- Team lift outs. Some recruiters are realizing that poaching or “lifting out” an intact team can have a large and instant impact on business results. Block them! Lift-out attempts almost always focus on well-liked or charismatic team leaders. If you want to block this practice, identify any cohesive or “tight knit” teams that have a reasonable probability of leaving en masse. In addition to approaching the team leaders, ask individual team members to alert you whenever anyone on the team discusses a possible group move. You can also use a “dry search” to identify these teams or do periodic mystery recruiting to see whether they will respond positively to a recruiting-type phone call from someone on your team. Assign extra resources into “lift out” blocking because the business and PR consequences of a successful lift out are, to say the least, dramatic.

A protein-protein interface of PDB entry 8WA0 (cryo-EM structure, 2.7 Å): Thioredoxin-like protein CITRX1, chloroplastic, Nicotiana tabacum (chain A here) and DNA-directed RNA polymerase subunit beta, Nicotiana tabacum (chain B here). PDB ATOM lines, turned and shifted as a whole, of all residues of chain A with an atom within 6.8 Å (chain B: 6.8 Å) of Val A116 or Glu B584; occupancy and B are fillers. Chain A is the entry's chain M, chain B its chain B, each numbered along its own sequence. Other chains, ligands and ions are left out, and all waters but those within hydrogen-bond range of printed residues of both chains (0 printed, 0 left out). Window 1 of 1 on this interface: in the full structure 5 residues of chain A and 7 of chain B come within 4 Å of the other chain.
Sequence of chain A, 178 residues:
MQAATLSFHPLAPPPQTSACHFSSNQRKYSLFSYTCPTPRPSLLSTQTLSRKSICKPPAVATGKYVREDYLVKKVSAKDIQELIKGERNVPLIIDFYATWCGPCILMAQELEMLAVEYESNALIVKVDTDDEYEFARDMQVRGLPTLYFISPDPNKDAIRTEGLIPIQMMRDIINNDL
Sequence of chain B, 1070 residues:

Blocking Effectiveness Metrics
Any good process continually monitors its effectiveness and reports its results to senior management. A blocking strategy should not be exempt to this rule. Here are some blocking results/output metrics you might consider:
- Giveaway/take away ratio. Firms that are truly competitors in the war for talent track each quarter the number of individuals that they “take away” from each talent competitor compared to the number that is “taken away” from them. Obviously, whenever you have a negative giveaway/take away ratio, your recruiting and blocking efforts need to be dramatically reinforced.
- Track your poaching loss rate. Most companies track overall turnover, but that is not the same as poaching loss rate. If you’re developing a poaching metric, I recommend that you include individuals who go to a direct competitor, individuals who leave and go to the same or higher-level jobs and the same job family for individuals that acknowledge that they’ve been poached during the exit interview or when you contact them six months later for your post-exit interview.